British WW1 1913 Pattern Bayonet, Dated 1916 by Winchester
Straight single-fullered knife blade, steel hilt with muzzle ring, wood slab grips with characteristic pair of cut grooves on each slab, secured by two screws. Steel beaked pommel with oil hole and locking button. Black leather No. 1 Mk 2 scabbard with steel locket & teardrop frog stud and steel chape piece.
The ricasso is stamped on one side with ‘1913 8 16 W’, indicating that it is the 1913 Pattern, manufactured in August 1916 by Winchester. On the other side it is stamped with a ‘broad arrow’ War Department stores mark, three crown inspection marks with ‘A’ for America and an ‘X’ indicating that it passed a manufacturer’s bending test. The scabbard has small crown inspection stamps to the throat and chape pieces, partly covered by the staples, the throat piece is also stamped with a small ‘2’. The leather section is stamped next to the seam with a further ‘broad arrow’ mark, a worn crown inspection stamp which I believe reads ‘B’ for Birmingham, the production date ’17 and the manufacturer’s mark ‘H.G.R.’, indicating Hepburn, Gale & Ross Ltd. Of Bermondsey, London. The U.S. made 1913 Pattern bayonets, having identical blades to the British 1907 Pattern, were entirely compatible with British scabbards and vice versa.
Inspired by the German Mauser M98 rifle, the experimental Pattern 1913 Enfield was intended to be the next generation British infantry rifle, firing the new .276 cartridge. The outbreak of war curtailed its development and the well-established SMLE was retained in service instead. However with an urgent need for rifles the government opted to redesign the 1913 to take the existing .303 cartridge, calling this new rifle the Pattern 1914 (NB: the bayonet’s design did not require modifications, therefore it remained the ‘1913 Pattern’ bayonet). The production of these rifles and their bayonets was contracted to American manufacturers – an early handful were made by Vickers but it was clear that British plants were best left to make the SMLE.
Winchester produced the 1914 Pattern and its associated bayonet between 1916 and 1917. It was the rarer of the two US manufacturers of the bayonets, producing 225,000 bayonets compared with the 1,243,000 produced by Remington, and the rarest US manufacturer of the rifles, behind Remington and Remington’s subsidiary Eddystone. The 1914’s design was vindicated in that it proved to be more accurate than its predecessor and it was deployed principally as a sniper rifle, the Winchester-made rifles in particular thought to be of high quality, suitable for fitting with telescopic sights. It saw service again during WW2 as rear echelon equipment, e.g. with the Home Guard, although some were again used in a sniper configuration.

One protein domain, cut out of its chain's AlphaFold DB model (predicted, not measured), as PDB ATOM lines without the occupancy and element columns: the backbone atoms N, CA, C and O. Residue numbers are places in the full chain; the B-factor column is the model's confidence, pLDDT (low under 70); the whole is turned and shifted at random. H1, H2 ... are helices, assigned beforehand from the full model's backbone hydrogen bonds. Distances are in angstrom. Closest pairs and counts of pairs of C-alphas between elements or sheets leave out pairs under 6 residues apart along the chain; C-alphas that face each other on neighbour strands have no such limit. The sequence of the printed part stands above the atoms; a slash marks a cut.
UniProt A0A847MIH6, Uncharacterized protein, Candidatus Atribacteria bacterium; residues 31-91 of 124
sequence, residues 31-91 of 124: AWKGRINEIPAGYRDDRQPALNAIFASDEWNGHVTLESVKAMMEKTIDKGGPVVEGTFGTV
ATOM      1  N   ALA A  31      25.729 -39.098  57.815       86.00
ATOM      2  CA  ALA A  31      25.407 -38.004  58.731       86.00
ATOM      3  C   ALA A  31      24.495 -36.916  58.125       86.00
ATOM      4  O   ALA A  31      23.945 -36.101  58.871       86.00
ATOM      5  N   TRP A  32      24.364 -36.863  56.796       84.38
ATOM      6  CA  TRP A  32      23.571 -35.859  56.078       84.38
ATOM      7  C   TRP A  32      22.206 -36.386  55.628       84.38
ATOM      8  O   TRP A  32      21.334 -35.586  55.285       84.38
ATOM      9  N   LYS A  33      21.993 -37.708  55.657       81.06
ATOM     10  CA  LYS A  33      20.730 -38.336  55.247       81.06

The 1913 Pattern should not be confused with the M1917 Enfield, also known as the ‘American Enfield’, which was essentially the same rifle design, this time adopted by the Americans and rechambered in their own .30-06 Springfield cartridge. Its bayonet was also essentially the same as the British model, but with US service marks and a ‘1917’ pattern stamp.
Founded in 1760 as Hepburn and Sons, Hepburn, Gale & Ross was a large manufacturer of leather goods based in the ancient tannery district of Bermondsey, which at times supplied the British Army with items such as saddles and bayonet scabbards. The firm still exists under the name Barrow, Hepburn & Gale, notably manufacturing the red leather despatch boxes used by government ministers since 1853, and the leather purses used in the 800-year-old tradition of Royal Maundy.
The blade is clean, sharp and undamaged, and retains its original blued area at the ricasso. The wood grip has some small dents and chips. The hilt, tang and pommel have been coated in a black lacquer or similar, which has worn away in raised areas exposing the steel beneath. The throat piece of the scabbard has some scratching which shows up bright against its blueing.